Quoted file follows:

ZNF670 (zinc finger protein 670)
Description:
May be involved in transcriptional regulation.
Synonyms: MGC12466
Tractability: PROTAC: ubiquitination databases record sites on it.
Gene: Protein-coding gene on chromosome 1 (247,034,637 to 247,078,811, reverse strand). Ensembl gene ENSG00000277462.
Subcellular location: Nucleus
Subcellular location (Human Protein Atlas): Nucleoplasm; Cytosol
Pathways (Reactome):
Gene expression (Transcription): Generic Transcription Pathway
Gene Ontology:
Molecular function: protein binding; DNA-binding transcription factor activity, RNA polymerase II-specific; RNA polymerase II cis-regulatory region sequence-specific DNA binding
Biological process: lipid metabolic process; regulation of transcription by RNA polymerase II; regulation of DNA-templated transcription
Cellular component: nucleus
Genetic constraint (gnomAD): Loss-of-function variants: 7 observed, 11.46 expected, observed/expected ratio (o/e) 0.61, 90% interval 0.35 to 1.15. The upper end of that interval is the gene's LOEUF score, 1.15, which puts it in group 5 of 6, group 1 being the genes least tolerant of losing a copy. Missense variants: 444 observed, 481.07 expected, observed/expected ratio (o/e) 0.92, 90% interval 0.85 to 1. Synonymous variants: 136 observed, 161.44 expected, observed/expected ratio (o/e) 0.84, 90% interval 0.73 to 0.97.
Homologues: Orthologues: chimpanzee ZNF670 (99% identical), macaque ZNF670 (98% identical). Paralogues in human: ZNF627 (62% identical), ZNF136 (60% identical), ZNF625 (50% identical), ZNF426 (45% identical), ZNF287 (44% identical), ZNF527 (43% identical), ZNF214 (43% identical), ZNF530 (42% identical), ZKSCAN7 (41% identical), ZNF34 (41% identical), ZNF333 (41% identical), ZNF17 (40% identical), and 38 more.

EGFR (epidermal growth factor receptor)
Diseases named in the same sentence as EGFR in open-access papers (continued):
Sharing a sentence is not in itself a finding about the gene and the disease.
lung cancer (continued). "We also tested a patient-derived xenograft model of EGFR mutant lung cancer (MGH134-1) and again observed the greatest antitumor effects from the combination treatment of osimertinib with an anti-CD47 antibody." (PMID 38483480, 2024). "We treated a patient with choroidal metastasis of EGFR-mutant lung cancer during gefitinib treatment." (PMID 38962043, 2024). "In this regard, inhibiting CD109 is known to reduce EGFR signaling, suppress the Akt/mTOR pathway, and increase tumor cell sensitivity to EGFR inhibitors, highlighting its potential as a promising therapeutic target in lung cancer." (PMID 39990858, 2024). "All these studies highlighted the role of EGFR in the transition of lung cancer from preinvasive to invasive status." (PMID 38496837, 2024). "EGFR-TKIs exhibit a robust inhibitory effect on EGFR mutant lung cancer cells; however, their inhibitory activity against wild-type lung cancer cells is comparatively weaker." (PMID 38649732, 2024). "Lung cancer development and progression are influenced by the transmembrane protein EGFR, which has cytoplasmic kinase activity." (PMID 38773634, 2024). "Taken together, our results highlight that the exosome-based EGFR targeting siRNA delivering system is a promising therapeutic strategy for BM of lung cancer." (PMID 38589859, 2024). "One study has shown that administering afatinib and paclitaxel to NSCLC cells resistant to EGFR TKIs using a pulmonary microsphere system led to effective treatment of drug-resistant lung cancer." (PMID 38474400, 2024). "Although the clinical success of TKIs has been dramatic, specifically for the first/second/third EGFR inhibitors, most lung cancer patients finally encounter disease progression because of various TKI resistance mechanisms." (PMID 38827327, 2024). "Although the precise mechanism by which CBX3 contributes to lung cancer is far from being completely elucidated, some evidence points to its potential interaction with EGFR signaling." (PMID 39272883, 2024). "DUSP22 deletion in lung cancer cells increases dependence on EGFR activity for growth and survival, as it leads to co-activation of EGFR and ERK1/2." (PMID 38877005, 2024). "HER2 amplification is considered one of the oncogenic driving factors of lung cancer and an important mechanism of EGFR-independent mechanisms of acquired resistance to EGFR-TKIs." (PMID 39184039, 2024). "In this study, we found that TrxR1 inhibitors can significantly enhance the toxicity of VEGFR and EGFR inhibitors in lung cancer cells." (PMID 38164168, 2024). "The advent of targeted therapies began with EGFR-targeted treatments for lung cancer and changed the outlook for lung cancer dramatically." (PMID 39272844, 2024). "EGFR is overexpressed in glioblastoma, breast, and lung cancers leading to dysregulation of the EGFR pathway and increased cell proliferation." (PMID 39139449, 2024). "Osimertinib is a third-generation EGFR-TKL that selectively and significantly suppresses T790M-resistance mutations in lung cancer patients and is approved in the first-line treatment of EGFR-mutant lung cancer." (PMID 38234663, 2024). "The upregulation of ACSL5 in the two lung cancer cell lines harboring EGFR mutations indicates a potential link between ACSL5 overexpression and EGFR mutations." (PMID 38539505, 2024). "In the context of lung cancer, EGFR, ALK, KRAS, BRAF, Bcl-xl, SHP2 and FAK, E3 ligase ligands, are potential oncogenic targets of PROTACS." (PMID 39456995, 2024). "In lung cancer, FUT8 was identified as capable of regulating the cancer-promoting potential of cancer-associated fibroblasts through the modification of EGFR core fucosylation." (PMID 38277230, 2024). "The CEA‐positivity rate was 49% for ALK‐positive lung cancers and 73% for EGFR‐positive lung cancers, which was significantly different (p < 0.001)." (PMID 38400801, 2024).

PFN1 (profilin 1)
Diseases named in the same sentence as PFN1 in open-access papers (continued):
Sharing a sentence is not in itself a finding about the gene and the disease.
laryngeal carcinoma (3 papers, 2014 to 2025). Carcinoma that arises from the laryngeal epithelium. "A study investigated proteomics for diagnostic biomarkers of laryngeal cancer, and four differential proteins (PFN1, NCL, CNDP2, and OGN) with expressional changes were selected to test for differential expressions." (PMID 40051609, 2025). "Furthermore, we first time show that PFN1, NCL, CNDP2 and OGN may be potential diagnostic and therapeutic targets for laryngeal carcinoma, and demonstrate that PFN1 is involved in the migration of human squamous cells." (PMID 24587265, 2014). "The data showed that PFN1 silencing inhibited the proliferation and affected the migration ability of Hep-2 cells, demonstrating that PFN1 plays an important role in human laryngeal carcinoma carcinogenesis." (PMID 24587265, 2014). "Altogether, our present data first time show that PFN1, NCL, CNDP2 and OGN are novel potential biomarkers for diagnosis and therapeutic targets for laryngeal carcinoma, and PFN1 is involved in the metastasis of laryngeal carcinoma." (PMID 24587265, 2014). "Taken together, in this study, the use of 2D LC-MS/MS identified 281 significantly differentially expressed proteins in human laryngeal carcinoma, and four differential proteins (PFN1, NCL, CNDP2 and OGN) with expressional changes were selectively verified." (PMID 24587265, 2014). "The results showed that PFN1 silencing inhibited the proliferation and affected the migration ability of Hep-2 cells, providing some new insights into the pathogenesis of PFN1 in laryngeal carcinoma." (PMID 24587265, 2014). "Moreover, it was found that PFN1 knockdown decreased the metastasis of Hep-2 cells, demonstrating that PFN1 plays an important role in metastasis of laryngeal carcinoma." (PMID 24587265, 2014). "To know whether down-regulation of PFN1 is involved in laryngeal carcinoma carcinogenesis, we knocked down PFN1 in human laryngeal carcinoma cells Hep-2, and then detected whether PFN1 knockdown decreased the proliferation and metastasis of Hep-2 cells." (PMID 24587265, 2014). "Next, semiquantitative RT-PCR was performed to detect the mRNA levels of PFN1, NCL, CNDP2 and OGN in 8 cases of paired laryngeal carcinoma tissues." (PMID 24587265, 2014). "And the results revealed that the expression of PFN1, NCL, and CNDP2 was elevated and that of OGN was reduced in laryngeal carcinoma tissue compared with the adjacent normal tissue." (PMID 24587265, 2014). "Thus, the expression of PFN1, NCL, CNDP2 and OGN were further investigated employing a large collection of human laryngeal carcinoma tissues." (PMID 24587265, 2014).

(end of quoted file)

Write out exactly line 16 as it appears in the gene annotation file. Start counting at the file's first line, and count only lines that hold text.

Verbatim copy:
Homologues: Orthologues: chimpanzee ZNF670 (99% identical), macaque ZNF670 (98% identical). Paralogues in human: ZNF627 (62% identical), ZNF136 (60% identical), ZNF625 (50% identical), ZNF426 (45% identical), ZNF287 (44% identical), ZNF527 (43% identical), ZNF214 (43% identical), ZNF530 (42% identical), ZKSCAN7 (41% identical), ZNF34 (41% identical), ZNF333 (41% identical), ZNF17 (40% identical), and 38 more.